Council, mayor candidates tackle OWN questions in forum at West

       Two of the four candidates for mayor and seven of the nine for City Council attended the Organization of Westside Neighbors (OWN) candidates forum March 22 at the West Center.
       On hand were Mike Coletta and Tony Carpenter (mayor); and Tom Gallagher, Bob Null, Jan Martin, Tom Harold, Larry Small, Randy Purvis and Greg Timm.
       Gallagher, Small and Purvis are incumbents.
       Absent were incumbent Mayor Lionel Rivera and another challenger, Tony Tyler; and council candidates Dave Martin and Bernie Herpin.
       The mayor's and four at-large council seats are being decided in the city election. Ballots were scheduled to go out March 14 to registered voters, who must mail them back by April 3.
       For the most part, the candidates agreed on the answers to the four questions put before them by OWN, the Westside's city-recognized neighborhood advocacy group. This included Herpin, also an incumbent, who mailed in his responses because of a scheduling conflict.
       On a question related to the city's finite amount of water, only Coletta said he would definitely support a growth moratorium as a way of limiting growth, while the others agreed that the issue is one of the most serious facing the city. On City Council, “We spend more time on water than anything else,” Purvis observed.
       OWN got unanimous support for its proposed historic overlay zone, which would provide tax incentives for people following historic guidelines in renovating their facades. “When I was a kid,” recalled Harold, a native who grew up on the east side of town, “I came here to take pictures of historic houses for a contest.” Small thanked OWN “for taking the initiative” on preserving its history. Carpenter said the effort showed how citizens can take charge of government.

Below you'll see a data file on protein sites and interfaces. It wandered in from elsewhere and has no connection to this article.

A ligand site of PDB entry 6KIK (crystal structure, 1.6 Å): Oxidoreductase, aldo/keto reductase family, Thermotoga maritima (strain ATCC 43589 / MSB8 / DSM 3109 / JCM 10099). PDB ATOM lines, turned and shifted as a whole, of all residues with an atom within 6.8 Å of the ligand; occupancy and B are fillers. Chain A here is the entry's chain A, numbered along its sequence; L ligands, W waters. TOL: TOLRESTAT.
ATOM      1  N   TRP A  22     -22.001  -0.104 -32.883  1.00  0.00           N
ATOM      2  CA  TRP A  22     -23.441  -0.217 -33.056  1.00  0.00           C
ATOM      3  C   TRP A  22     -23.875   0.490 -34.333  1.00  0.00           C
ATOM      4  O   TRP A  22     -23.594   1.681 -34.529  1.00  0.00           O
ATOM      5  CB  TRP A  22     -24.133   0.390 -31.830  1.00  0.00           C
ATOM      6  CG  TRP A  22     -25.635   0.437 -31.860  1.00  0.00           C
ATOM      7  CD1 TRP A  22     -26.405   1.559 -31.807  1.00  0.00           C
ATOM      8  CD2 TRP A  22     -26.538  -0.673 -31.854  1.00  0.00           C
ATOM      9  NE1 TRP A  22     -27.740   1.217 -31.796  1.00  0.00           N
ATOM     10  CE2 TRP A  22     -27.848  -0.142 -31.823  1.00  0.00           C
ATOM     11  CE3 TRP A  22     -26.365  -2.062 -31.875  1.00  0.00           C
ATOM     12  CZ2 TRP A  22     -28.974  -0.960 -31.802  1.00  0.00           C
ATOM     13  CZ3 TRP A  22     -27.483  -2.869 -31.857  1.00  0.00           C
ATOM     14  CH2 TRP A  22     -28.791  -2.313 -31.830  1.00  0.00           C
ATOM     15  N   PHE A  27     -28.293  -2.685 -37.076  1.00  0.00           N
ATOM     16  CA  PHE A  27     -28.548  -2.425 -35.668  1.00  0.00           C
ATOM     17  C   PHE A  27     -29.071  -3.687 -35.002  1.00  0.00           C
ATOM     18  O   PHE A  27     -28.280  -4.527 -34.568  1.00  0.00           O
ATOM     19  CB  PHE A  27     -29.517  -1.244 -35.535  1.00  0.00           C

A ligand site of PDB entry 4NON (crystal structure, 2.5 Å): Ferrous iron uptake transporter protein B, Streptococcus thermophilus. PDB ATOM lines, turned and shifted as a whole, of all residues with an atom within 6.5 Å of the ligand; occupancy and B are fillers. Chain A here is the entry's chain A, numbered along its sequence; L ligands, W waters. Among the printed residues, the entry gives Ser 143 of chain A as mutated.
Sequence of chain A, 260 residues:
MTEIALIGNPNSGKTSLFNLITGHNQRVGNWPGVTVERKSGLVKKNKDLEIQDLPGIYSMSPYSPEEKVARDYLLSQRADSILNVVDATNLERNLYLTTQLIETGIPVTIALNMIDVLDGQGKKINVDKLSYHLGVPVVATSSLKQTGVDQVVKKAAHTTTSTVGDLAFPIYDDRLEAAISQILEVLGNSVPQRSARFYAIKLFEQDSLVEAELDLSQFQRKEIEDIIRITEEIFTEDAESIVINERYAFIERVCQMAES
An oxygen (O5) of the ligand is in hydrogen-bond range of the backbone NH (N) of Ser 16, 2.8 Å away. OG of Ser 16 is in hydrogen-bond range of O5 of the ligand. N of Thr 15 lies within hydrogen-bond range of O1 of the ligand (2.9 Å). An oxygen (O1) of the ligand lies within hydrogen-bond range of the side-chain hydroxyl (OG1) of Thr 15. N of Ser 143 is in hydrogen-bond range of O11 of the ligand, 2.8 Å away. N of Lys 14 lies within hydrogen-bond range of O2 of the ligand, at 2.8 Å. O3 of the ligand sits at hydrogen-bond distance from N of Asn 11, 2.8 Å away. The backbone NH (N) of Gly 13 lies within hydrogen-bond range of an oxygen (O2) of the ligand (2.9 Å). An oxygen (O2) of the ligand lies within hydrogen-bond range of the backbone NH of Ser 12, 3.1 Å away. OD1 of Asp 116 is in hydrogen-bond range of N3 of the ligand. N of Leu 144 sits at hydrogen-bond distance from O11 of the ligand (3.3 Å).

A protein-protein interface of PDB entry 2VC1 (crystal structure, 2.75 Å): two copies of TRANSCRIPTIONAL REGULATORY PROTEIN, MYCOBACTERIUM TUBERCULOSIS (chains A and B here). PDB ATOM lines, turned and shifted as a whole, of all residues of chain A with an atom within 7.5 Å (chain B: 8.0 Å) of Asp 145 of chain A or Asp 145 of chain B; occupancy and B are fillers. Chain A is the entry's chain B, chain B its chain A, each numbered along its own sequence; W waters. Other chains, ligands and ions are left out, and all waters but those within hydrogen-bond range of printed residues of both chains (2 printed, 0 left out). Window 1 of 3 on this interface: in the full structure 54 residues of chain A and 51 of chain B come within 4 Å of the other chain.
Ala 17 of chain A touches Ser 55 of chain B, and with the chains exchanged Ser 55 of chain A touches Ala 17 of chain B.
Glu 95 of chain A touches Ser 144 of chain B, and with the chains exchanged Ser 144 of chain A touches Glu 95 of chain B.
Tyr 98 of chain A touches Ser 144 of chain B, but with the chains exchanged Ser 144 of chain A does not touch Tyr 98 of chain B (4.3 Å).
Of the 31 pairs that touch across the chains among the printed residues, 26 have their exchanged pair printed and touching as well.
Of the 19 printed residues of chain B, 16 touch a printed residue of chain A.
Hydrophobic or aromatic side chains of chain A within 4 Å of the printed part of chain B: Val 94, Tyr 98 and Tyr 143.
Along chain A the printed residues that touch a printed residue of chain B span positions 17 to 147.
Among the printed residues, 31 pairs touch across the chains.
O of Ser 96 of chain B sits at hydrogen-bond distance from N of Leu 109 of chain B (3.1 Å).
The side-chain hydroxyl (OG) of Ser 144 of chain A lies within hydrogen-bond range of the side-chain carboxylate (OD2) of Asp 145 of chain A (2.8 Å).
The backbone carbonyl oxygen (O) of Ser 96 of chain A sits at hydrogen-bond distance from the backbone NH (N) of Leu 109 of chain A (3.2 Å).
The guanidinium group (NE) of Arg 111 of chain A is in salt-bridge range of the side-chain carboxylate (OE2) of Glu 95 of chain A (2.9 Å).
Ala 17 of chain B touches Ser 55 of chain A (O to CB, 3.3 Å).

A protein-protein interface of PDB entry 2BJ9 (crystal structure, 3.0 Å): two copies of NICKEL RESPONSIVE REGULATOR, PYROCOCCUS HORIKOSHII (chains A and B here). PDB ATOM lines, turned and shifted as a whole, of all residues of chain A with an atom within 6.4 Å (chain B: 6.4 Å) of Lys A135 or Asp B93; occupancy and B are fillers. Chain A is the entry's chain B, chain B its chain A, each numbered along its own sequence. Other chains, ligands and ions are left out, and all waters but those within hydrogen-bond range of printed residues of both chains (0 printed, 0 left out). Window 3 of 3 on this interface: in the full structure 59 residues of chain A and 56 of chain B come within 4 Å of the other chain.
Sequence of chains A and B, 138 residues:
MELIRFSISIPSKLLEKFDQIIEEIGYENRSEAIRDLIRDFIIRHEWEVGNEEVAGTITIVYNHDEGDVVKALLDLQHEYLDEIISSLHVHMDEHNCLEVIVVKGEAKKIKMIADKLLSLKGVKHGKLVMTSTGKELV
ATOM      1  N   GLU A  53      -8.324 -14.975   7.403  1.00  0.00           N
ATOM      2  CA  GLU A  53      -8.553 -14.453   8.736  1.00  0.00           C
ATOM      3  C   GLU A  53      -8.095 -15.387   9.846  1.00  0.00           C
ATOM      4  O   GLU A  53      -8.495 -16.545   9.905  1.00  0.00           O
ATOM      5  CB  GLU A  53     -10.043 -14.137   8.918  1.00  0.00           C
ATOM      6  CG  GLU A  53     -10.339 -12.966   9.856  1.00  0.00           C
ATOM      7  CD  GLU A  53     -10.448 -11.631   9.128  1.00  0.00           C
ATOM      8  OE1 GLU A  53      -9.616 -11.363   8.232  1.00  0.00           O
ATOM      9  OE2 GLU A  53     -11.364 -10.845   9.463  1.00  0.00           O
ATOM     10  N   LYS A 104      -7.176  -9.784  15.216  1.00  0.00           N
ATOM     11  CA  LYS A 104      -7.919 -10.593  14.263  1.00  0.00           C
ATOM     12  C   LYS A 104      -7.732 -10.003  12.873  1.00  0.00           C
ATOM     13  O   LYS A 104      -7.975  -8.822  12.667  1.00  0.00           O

Asked for opinions on the state's proposed Westside Highway 24 expansion, most were opposed, with the closest to favoritism coming from Jan Martin, who noted that problems can occur “when a community doesn't think far enough ahead,” and Null, who questioned some of the the traffic projections but said “8th and 21st need it” (interchanges are proposed for each). Believing the expansion plan is oversized, Gallagher offered the colorful suggestion that Bob Mora, the project manager for the Colorado Department of Transportation (CDOT), “should be horse-whipped.” Timm offered the opinion that adjustments of the light timing would make a big difference.
       The final question had to do with the controversial infill project at 3325 W. Kiowa St., on which it became evident that the challengers were unfamiliar with the issue and even the incumbents - who have dealt with the matter at council meetings recently - were a little fuzzy. A comment by the first candidate to speak on the matter left the impression that a stop-work order was in effect on the entire project, no ensuing speakers corrected that erroneous statement, and some even based their opinions on the assumption it was true.
       In the citywide election, mail-in election ballots are due April 3.

Westside Pioneer article